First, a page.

In deciding to show you all four piles of fabric yardage, it struck me that it makes so much sense in relationship to the name of this blog and business.  I came up with the name based on the cloths that I lay down before I print fabric- the thing that protects the padded table.  But I also think of dropcloth as a way of talking about my studio practice; picking stuff up off the floor and piecing it back together into a new composition and story.  Today it's about dropping the fabric that I'm most excited about and photographing it to show you.  
I showed you mine, will you show me yours?  Leave a link to your favorite fabric- I'd love to see your wild patterns and bright colors.  Whatever you are excited about- show me what you've got! 

Studio Clean-Up & Stoop Sale

I spent the better part of the weekend cleaning out the studio.  It felt good to uncover things that I had given up on ever finding and to sort through heaps and turn them into better organized piles.  All the pencils are with the pencils, and all the pens have found their way back to the pens.  The reds are together again, and so are all the greens.    One of the reasons I wanted to clean up was to make way for a desk space.  I turned one of my racks into the perfect spot for my laptop.  I cut a premade countertop into the perfect workstation using my scroll saw, attached it with clamps and viola!  A fourth work station dedicated to my computer in the studio.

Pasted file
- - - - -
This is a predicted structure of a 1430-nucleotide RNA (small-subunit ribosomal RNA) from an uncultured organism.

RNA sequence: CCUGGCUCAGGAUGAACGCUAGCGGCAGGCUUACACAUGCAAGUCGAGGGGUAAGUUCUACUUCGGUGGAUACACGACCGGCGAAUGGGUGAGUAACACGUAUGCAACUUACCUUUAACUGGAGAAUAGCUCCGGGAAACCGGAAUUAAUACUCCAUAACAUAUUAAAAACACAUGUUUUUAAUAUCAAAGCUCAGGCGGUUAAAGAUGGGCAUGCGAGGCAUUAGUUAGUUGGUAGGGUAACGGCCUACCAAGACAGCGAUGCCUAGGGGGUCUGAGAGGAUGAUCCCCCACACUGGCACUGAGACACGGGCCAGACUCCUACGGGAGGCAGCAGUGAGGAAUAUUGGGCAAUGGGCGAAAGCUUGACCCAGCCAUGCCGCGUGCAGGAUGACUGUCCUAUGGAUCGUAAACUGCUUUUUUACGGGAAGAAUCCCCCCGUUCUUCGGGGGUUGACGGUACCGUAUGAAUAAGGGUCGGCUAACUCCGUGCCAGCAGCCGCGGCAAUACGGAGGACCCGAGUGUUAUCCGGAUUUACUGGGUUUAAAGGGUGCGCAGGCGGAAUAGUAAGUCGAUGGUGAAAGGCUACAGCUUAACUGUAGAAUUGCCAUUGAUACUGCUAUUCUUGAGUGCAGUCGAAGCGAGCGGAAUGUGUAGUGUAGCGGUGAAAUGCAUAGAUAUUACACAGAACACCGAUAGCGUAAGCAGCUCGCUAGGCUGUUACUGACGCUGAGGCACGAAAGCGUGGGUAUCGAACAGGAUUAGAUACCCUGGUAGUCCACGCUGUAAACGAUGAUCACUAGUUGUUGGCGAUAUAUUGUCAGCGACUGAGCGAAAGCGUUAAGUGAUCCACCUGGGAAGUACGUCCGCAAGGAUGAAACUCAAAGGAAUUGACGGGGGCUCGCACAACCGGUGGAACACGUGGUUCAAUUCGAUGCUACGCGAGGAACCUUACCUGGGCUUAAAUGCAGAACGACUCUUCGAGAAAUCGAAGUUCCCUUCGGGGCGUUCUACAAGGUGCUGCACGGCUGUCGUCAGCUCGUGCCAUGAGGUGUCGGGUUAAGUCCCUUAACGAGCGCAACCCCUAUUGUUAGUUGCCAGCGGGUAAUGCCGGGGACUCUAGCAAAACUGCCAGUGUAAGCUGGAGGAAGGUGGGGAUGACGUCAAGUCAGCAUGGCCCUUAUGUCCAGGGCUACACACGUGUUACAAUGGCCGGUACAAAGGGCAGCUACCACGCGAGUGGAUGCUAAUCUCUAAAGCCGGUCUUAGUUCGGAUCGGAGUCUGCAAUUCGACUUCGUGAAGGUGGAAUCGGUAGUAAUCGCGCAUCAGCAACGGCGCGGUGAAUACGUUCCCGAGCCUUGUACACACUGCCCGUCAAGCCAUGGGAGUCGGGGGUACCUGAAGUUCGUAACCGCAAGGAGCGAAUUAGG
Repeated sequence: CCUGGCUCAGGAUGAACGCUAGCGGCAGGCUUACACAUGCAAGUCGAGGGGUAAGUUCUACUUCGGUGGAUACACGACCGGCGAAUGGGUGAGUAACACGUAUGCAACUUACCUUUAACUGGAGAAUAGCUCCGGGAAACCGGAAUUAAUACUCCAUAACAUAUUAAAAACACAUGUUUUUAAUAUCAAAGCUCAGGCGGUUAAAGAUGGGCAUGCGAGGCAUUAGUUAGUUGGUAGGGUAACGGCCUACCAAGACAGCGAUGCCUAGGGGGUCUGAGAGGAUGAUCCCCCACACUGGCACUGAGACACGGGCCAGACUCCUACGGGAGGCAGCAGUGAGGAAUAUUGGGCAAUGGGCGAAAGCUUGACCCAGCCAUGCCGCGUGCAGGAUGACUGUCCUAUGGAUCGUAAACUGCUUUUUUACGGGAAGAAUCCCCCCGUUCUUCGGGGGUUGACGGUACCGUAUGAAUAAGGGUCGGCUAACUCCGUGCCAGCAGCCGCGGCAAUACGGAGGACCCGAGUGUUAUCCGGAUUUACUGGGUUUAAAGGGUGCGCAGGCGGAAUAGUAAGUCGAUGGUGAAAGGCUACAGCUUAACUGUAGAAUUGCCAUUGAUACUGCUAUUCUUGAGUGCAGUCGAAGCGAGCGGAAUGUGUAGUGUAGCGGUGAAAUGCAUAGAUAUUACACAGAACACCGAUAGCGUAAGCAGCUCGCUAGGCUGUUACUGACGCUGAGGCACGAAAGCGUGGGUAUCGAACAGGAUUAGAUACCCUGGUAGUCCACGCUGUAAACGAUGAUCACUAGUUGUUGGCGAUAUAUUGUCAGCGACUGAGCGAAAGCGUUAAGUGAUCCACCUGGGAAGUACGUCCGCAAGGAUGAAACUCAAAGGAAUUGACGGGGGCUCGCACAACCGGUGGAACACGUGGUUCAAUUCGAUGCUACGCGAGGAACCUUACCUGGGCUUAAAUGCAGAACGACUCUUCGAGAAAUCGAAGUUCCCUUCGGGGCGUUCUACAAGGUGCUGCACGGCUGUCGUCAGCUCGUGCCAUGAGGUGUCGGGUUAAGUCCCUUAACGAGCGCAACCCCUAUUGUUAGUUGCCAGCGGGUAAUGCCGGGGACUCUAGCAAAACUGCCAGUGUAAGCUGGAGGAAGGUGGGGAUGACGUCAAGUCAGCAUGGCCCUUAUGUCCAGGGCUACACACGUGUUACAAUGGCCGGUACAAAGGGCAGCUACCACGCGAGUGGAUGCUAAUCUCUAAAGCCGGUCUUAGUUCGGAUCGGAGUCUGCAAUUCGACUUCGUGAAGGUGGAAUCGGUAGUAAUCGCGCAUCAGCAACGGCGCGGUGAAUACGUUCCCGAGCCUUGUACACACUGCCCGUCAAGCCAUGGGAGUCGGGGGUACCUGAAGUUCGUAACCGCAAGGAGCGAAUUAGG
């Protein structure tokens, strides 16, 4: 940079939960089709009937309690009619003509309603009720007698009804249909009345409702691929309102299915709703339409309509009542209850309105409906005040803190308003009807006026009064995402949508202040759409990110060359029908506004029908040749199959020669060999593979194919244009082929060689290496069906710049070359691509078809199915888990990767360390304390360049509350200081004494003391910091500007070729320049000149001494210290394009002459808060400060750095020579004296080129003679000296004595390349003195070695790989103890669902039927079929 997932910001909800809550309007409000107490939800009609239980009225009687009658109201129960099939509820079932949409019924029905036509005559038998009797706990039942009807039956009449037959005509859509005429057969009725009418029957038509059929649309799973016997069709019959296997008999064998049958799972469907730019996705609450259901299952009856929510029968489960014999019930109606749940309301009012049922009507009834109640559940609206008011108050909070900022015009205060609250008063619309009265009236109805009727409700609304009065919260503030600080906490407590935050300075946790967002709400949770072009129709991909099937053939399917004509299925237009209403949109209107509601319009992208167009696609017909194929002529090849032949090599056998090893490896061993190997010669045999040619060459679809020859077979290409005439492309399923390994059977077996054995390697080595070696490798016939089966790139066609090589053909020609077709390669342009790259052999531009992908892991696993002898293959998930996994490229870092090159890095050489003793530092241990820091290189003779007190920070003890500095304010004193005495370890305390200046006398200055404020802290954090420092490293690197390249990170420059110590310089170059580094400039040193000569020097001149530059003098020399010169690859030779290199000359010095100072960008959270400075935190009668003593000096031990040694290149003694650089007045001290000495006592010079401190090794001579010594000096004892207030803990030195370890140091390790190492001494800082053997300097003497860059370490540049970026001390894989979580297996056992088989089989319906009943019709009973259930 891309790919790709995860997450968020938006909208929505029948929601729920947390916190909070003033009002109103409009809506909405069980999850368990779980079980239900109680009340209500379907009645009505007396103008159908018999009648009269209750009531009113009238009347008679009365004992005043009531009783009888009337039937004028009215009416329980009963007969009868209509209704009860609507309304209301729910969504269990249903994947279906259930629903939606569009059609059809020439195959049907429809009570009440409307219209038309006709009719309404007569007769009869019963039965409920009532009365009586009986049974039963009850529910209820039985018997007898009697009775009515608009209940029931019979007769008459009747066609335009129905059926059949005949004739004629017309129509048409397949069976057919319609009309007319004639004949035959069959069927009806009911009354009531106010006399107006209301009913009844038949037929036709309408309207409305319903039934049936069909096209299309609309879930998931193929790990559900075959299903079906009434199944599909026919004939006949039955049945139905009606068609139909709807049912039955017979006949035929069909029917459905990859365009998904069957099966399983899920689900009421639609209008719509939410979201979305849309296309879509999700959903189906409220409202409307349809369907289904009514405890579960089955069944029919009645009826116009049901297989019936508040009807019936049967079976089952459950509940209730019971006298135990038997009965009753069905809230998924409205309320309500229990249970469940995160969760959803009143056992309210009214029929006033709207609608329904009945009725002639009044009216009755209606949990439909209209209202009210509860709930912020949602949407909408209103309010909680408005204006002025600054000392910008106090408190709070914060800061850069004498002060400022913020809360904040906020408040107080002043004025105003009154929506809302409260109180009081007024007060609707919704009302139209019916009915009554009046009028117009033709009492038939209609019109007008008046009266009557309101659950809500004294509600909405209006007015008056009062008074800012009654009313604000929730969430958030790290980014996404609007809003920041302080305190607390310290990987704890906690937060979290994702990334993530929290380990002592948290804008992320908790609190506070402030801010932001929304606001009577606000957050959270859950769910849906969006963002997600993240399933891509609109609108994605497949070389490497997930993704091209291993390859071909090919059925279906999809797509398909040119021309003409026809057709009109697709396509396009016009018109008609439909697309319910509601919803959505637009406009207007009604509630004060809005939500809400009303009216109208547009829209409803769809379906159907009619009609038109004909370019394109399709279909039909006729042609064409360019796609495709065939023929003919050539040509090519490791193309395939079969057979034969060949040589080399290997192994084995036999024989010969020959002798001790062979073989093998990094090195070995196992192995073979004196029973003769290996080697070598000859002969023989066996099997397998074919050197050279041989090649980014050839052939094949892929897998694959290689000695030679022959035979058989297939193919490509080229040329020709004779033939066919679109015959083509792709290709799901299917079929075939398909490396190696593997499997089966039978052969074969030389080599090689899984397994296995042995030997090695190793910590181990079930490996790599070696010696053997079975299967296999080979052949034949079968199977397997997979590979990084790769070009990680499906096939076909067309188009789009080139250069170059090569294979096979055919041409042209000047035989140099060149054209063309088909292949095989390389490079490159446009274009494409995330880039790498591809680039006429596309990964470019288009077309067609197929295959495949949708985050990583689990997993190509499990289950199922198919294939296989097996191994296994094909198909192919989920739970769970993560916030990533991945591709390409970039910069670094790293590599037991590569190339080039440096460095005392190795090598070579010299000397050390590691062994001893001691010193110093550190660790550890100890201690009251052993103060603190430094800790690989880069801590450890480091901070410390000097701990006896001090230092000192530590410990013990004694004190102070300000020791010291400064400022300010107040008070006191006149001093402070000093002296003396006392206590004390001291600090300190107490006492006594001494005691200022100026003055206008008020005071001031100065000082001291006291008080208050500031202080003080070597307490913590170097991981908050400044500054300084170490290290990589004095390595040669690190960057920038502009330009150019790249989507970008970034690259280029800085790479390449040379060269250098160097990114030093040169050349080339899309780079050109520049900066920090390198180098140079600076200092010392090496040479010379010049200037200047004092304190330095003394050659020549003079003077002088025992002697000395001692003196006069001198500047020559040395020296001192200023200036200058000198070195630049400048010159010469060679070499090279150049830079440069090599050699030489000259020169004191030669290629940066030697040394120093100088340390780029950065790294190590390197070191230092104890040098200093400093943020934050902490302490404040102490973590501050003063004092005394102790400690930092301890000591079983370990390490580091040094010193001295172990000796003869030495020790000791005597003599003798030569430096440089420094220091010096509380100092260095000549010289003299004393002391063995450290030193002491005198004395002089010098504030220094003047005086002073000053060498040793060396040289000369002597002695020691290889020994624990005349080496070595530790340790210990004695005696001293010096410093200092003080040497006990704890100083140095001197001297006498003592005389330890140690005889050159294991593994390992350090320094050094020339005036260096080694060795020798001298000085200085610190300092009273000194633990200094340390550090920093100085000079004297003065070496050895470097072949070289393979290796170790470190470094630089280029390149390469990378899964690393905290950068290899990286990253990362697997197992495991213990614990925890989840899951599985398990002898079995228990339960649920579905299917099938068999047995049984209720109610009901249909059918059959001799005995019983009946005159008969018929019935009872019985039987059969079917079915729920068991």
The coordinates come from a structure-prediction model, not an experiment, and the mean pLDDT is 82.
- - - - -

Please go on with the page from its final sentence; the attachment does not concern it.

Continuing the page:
Rearranging always makes me feel brand new, like I've magically moved into a new home.  I love it.  After the desktop was in place, I spent yesterday afternoon tackling a huge basket of fabric that I hadn't sorted through since September.  Which means, if you're paying attention, that it was packed and moved across the country as a total mess.  Whoops.  HOWEVER, it is now organized! There was lots to throw out, but there was also lots that I can't hold onto but is too good to throw out.  So, in the spirit of Brooklyn, I'm hosting an online stoop sale to get rid of it all and share the love.
Photographed on a real Brooklyn stoop!
There are eight bundles of fabric, roughly organized by color and or pattern, including hand printed and dyed cloth, new and vintage commercial fabrics,  embroidery, misprinted samplers, and more surprises.  All the pieces included in the stoop sale bundles are big enough for projects, and perfect for adding a fun burst of handmade color to your summer.

Each bundle comes wrapped up in a small flat rate envelope, packed to the brim with goodness.  You won't be disappointed!  Check out the dropcloth facebook page for more pictures of the stoop sale goodies, or to buy one, head on over to the shop.

Hard Telling, Not Knowing...

One of the most exciting parts about going to Haystack was the lobster dinner that was served out on the rocks during the middle weekend.  The work study students carried the feast nimbly through the woods and out onto the rocks.  There were no tables, no chairs, and no tools.  We used rocks and brute strength to crack open these tasty creatures. 

Here is my plate before I dug in.  With lots of help and laughter and butter I ate every last bite.  So much fun.  The next day, on a trip into the tiny little lobstering town of Stonington, I found this amazing lobster print at the V&S variety store:

I brought a half yard of it back to Haystack and asked one of my students, Mev, to over-dye it in a pot of turmeric that she had cooked up.   I love the butter background.  Not sure what it will become, but I thought I'd hang it out on the line today as a reminder of the cool breezes and sea treats of Maine.   I can't wait to return.